In a sport as fast paced both on and off the track as Formula One you have to look at last weekend’s German Grand Prix with some skepticism. It just wasn’t a ‘normal’ Formula One race, if you can call any Grand Prix normal. It was, however, an event that had more variables in it than a Bernie Madoff Tupperware party.
The last person in the field that thought he was going to take the checkered flag was Lewis Hamilton, but he did so in grand style. That is to say, with Fernando Alonso a scant 3.9 seconds back. It was a photo finish by Formula One standards. Alonso drove the Ferrari at its absolute limits on the prime tires in the last stint. The last pit stop by the Briton and the Spaniard was the money stop for Hamilton.
Alonso came in one lap after Hamilton rather than push the Ferrari an extra lap or two for a badly needed tenth of a second. When the Ferrari exited the pits it was on cold hard tires just behind Hamilton and the twitching of the Ferrari was evidence that even someone as skilled as Alonso can’t overcome certain challenges.
Why can’t we gather discernable information from the German race? It was cold, threatening rain, the cars were on a new engine mapping strategy, the off throttle blown diffusers were in play again, the teams ran their soft tire allotment until the very last and the conditions suited Hamilton’s car, but not Jenson Button. Button retired with hydraulic problems but it’s a known fact that his style is so smooth he often finds difficulty in getting heat into his tires.
It was a brilliant win by Hamilton.
Will this same scenario repeat itself at the Hungarian Grand Prix in Budapest? It’s doubtful. The Hungaroring is a much tighter track with higher temperatures and no one came away from Germany with a playbook for Hungary.
It would be easy to say that Red Bull will dominate, after all last year they were one second to the good over anyone else. Times change in Formula One from race to race, not annually. Red Bull had a tough time in Germany with Vettel having an uncharacteristic spin and the pole sitter Webber not being able to pace Hamilton or Alonso when crunch time came.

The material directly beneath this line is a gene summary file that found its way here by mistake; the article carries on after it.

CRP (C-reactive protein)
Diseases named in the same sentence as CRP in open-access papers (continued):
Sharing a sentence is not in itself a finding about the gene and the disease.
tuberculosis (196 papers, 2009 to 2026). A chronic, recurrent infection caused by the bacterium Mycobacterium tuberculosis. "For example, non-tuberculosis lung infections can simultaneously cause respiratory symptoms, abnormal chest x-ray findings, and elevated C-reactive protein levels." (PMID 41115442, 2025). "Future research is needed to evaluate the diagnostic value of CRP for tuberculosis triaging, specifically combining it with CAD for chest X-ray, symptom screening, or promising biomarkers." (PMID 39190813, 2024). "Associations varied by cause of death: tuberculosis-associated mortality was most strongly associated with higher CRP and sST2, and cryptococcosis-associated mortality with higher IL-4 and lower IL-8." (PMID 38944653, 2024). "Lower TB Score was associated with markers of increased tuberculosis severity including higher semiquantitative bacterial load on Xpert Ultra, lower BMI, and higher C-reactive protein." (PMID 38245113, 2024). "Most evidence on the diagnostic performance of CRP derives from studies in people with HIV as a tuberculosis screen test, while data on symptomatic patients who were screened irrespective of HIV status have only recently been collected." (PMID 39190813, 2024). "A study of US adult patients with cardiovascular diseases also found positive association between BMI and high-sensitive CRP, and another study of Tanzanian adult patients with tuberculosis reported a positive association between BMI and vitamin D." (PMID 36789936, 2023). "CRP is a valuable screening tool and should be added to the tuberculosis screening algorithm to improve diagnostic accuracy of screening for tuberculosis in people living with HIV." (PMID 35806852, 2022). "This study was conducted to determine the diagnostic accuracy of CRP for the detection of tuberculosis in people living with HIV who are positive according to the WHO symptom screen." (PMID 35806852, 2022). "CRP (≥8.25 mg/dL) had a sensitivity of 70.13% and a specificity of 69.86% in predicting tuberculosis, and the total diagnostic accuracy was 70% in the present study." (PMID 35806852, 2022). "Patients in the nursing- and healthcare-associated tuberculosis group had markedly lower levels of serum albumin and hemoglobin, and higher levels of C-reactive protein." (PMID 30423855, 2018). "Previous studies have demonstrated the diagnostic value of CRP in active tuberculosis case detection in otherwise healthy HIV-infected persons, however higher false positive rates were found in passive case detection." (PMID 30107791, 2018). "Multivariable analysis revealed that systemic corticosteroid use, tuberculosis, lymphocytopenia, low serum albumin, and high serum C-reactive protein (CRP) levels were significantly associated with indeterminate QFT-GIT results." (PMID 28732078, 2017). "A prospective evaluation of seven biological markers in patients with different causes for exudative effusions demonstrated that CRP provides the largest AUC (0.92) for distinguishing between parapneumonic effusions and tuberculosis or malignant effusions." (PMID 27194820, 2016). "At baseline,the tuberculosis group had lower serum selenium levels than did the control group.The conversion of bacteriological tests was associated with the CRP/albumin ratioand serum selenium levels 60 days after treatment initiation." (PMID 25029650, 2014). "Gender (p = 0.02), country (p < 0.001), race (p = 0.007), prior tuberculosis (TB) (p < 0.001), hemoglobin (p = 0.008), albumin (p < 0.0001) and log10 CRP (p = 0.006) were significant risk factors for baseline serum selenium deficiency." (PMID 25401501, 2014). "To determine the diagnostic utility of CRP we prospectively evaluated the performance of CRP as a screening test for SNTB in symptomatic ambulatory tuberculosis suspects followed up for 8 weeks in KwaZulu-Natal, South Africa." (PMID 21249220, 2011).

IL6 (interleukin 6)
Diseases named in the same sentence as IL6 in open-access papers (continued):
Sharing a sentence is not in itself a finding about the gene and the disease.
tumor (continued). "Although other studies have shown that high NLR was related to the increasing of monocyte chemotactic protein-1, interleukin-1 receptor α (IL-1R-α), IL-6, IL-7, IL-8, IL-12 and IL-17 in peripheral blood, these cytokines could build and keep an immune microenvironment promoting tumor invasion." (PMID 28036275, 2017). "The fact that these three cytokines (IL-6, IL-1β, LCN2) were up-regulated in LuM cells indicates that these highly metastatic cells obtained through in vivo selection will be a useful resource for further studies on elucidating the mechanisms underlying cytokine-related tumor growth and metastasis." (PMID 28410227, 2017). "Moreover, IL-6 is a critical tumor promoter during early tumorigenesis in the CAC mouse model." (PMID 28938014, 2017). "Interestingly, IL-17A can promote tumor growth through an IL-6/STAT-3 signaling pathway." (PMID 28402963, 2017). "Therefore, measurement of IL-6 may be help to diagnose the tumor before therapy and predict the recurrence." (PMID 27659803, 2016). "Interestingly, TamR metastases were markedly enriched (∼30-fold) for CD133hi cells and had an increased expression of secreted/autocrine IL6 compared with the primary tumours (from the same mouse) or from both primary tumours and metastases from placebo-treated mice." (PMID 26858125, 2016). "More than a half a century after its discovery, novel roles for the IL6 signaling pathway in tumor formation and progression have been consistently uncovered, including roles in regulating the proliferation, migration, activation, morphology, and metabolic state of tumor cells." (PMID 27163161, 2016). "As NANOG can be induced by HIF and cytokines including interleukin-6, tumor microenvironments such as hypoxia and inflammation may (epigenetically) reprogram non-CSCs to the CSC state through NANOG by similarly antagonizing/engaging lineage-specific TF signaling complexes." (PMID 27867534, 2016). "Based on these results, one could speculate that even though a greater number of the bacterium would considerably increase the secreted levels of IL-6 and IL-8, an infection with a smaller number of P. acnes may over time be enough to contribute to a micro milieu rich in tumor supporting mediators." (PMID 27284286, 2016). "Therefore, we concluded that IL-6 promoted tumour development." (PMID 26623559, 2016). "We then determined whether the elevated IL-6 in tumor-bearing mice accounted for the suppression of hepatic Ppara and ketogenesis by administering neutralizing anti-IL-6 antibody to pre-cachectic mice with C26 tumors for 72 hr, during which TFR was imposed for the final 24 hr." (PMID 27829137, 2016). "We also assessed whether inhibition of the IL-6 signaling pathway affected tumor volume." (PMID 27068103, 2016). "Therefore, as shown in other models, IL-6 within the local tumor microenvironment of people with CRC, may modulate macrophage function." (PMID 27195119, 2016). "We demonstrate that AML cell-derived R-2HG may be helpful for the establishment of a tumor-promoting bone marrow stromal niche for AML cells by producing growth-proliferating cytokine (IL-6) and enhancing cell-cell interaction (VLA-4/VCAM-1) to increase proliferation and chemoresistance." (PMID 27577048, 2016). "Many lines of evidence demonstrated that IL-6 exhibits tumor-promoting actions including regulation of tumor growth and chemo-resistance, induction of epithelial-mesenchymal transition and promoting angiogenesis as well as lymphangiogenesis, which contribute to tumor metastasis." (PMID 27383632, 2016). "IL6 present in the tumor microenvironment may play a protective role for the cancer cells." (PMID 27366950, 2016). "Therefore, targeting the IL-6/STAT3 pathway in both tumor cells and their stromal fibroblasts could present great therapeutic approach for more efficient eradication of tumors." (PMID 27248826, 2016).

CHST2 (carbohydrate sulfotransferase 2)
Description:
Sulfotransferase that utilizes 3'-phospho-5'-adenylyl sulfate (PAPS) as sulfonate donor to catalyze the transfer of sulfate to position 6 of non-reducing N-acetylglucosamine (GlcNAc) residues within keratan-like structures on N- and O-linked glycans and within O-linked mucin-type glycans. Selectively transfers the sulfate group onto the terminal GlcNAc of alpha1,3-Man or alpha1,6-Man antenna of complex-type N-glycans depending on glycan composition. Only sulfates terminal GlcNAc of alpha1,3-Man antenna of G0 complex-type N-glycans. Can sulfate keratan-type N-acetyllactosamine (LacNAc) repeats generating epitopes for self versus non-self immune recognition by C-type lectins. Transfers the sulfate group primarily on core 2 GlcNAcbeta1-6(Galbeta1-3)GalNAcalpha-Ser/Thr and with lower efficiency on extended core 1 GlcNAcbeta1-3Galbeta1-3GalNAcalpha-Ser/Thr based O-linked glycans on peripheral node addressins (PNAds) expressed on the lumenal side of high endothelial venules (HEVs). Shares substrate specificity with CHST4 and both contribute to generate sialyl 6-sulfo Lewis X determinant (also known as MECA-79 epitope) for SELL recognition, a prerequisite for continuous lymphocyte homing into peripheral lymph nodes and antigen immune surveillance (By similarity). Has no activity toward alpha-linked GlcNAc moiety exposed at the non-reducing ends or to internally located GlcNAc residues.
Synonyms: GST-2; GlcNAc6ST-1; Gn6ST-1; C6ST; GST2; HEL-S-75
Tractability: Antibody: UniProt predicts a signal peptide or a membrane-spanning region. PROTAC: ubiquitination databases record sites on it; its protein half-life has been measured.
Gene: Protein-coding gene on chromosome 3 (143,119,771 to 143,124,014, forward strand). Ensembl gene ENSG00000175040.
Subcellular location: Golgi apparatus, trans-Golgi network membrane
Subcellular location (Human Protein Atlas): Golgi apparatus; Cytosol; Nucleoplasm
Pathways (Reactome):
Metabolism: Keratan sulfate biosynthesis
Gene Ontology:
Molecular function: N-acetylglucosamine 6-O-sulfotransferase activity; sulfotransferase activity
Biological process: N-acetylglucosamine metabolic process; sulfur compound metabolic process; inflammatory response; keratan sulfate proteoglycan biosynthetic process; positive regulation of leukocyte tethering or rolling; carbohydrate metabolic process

We know that during the European leg of the Formula One schedule that everyone updates parts, both mechanical and aero, from race to race. Hungary wont be any different other than proving the swashbuckling statements from Ferrari about major changes and the deafening silence from Red Bull Racing. It’s the quiet ones you have to keep an eye on, they bite.
Hamilton is bursting with bravado and hope of some momentum carrying over to Hungary and that’s good, confidence is an integral part of the Grand Prix mindset. On the other hand, none of us actually knows what the teams have planned. This is a different race with different characteristics that will benefit one of the teams more than the rest, we just don’t know which ones.
Sebastian Vettel, Mark Webber and the entire Red Bull team have to be seething at the thought that they were beaten twice, Silverstone and Germany. That doesn’t do much to chip away at Vettel’s championship lead and Alonso’s cries of “My enemy is thine enemy” really isn’t going to make much difference in the World Championship outcome, but both McLaren and Ferrari are making no bones that they want wins, nothing less will do for the remaining season. What we do know is that the Red Bulls are very balanced cars. What we don’t know is what the McLarens or the Ferrari’s have in store as upgrades and will they work. So far, despite Vettel’s domination, 2011 has been a fascinating season and look for it to be fluid right up to the end.